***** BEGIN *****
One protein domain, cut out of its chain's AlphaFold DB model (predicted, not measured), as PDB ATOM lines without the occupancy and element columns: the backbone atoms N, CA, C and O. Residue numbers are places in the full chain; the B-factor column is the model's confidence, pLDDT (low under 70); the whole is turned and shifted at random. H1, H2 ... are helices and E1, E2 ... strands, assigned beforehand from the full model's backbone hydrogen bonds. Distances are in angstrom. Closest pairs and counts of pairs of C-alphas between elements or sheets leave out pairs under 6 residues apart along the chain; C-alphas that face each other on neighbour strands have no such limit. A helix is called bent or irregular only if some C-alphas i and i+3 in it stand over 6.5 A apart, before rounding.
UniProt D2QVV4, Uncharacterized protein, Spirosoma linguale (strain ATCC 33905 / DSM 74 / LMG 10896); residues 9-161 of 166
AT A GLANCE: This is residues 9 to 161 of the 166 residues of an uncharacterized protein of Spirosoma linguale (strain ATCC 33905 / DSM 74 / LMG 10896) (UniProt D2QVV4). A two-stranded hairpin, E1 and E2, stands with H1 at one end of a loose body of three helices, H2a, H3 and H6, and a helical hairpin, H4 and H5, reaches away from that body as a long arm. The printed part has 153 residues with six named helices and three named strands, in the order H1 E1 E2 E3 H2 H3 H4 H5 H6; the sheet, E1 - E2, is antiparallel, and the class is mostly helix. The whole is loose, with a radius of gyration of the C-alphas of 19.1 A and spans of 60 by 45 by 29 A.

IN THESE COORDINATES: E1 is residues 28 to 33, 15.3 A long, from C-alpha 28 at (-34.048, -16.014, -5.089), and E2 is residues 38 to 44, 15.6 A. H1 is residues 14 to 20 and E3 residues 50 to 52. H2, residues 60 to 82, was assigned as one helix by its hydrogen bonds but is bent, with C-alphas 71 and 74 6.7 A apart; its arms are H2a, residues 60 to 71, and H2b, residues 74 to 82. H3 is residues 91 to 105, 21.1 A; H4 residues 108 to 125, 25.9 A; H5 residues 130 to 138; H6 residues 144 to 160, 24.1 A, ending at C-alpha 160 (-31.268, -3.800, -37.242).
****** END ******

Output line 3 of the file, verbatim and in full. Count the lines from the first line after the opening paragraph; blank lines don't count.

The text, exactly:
IN THESE COORDINATES: E1 is residues 28 to 33, 15.3 A long, from C-alpha 28 at (-34.048, -16.014, -5.089), and E2 is residues 38 to 44, 15.6 A. H1 is residues 14 to 20 and E3 residues 50 to 52. H2, residues 60 to 82, was assigned as one helix by its hydrogen bonds but is bent, with C-alphas 71 and 74 6.7 A apart; its arms are H2a, residues 60 to 71, and H2b, residues 74 to 82. H3 is residues 91 to 105, 21.1 A; H4 residues 108 to 125, 25.9 A; H5 residues 130 to 138; H6 residues 144 to 160, 24.1 A, ending at C-alpha 160 (-31.268, -3.800, -37.242).